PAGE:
Jannine Miller is senior advisor to U.S. Transportation Secretary Elaine Chao and former advisor to Secretary of Agriculture Sonny Perdue. If approved by the state Senate and House transportation committees, she’ll become Kemp’s point person at GDOT, which is otherwise independent. She’ll replace Jay Roberts, who left the post last September to join a lobbying firm.

As GDOT’s planning director, Miller will have a big say in which highway projects become priorities for funding.

“This role is vitally important to our state’s economic success, and there is no better candidate for this job than Jannine Miller,” Kemp in a statement announcing her nomination. “Jannine’s experience in transportation policy, budgetary analysis and planning, and big-picture infrastructure development is truly unparalleled, and I look forward to working with her in the years ahead.”

Georgia Secretary of State Brad Raffensperger wants to change the date of qualifying for the United States Senate seat currently held by Senator Kelly Loeffler (R), according to the Gainesville Times.

Secretary of State Brad Raffensperger wants to hold candidate qualifying for Loeffler’s Senate seat during the first week of March, spokesman Walter Jones said Wednesday. That’s the same window that candidates in other 2020 Georgia races must officially declare to get on the ballot.

But before Raffensperger sets that deadline, he’s asking the legislature to amend a state law dealing with special elections to specify that his office has discretion to decide the qualifying dates. He said he’s trying to avoid potential lawsuits at a time when Georgia courts are already busy with litigation challenging the fairness and security of the state’s elections.

“This is about providing Georgia voters certainty and order by putting into law what has been the practice for over 30 years,” Raffensperger, a Republican, said in a statement. “The last thing voters need now is another frivolous politically motivated lawsuit based on muddled legal reasoning.”

Georgia law says candidates in special elections to fill vacancies in the U.S. Senate and U.S. House can’t qualify to run before the election is officially called and must sign up no later than 60 days before the election. That window doesn’t close until early September.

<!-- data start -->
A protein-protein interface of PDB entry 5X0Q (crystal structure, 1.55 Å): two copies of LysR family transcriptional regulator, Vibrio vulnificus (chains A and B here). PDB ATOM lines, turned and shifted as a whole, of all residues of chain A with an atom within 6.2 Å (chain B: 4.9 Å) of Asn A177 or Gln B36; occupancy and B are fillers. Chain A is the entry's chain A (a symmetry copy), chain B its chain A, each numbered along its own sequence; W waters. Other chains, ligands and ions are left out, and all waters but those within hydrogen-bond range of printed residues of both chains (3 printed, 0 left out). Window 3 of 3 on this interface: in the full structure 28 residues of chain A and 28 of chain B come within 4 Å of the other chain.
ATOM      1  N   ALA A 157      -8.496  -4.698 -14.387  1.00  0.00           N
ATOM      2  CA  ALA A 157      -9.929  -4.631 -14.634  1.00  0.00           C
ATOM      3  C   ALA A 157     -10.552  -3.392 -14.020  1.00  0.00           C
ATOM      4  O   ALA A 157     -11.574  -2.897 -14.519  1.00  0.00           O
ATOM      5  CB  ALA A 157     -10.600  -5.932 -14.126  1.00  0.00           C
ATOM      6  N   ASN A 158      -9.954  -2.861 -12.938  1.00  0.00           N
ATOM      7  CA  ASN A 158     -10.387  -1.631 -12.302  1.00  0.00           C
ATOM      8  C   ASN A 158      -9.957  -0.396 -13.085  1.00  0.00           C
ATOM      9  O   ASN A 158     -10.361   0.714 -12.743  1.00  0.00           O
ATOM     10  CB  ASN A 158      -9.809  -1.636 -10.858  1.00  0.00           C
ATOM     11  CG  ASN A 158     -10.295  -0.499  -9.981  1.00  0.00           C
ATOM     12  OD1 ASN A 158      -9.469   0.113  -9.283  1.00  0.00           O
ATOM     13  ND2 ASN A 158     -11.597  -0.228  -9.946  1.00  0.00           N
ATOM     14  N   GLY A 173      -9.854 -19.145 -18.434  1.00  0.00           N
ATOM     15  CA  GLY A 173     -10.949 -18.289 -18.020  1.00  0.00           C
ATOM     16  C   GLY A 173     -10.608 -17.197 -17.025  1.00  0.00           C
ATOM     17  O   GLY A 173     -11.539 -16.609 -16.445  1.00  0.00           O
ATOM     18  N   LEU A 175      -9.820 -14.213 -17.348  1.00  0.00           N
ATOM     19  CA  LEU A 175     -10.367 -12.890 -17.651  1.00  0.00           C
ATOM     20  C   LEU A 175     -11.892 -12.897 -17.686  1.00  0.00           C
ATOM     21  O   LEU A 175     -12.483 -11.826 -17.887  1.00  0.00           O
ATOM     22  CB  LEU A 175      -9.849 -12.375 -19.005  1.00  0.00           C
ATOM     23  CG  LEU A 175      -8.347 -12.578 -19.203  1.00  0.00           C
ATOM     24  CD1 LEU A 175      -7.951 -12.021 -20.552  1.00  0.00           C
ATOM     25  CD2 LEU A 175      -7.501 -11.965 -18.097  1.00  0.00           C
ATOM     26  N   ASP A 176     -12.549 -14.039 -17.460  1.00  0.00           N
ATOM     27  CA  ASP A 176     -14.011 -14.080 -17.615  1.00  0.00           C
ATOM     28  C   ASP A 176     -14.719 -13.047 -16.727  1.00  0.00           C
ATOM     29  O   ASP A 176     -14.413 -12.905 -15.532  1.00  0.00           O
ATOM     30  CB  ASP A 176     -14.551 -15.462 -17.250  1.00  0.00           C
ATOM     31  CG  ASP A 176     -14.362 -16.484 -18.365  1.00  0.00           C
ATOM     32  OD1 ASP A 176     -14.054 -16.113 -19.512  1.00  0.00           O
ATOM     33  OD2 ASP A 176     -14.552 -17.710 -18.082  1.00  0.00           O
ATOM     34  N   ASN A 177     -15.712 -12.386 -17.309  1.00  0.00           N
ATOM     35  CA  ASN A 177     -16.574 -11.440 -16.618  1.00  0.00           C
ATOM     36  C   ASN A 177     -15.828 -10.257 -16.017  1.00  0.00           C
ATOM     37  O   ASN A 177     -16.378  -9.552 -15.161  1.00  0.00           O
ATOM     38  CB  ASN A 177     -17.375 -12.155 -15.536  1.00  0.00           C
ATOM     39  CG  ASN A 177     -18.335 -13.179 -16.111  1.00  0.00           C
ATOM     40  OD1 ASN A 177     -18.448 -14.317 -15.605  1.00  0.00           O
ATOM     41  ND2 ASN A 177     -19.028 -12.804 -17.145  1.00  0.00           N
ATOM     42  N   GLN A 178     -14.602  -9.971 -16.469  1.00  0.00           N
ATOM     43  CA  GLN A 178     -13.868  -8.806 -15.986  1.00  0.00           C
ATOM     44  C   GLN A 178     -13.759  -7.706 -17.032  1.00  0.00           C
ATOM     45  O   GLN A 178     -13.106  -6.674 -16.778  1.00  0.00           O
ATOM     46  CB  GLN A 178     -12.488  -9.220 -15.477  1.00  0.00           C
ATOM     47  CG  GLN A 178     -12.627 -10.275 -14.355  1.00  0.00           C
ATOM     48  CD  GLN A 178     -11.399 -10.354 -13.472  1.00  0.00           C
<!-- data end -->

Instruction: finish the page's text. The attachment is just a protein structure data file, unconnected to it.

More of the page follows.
From the AJC:

The legislation, House Bill 757, would give the secretary of state authority to set the candidate qualifying period for the November election. Raffensperger’s spokesman said he wants to hold candidate qualifying during the first week in March, the same time that candidates in other races will file their intention to run.

If that [existing] law were interpreted to mean candidate qualifying must remain open until September, candidates could have potentially sought to run in two Senate races this year. A candidate who lost a primary election in May for the seat held by Republican U.S. Sen. David Perdue could have then jumped into the race against Loeffler.

Lieutenant Governor Geoff Duncan (R-Pitcher’s Mound) will appoint an advisory committee to develop proposals to foster the tech industry in Georgia, according to the AJC.

Duncan appointed a panel that includes retired U.S. Sen. Johnny Isakson, former Georgia Tech president G.P. “Bud” Peterson and 10 others to advise him on developing policy or legislation that could accelerate the growth.

Georgia Tech has been a major driver of tech-business development in Georgia. Companies moving to Georgia — mostly to Atlanta — often cite the research and deep pool of talent the university provides.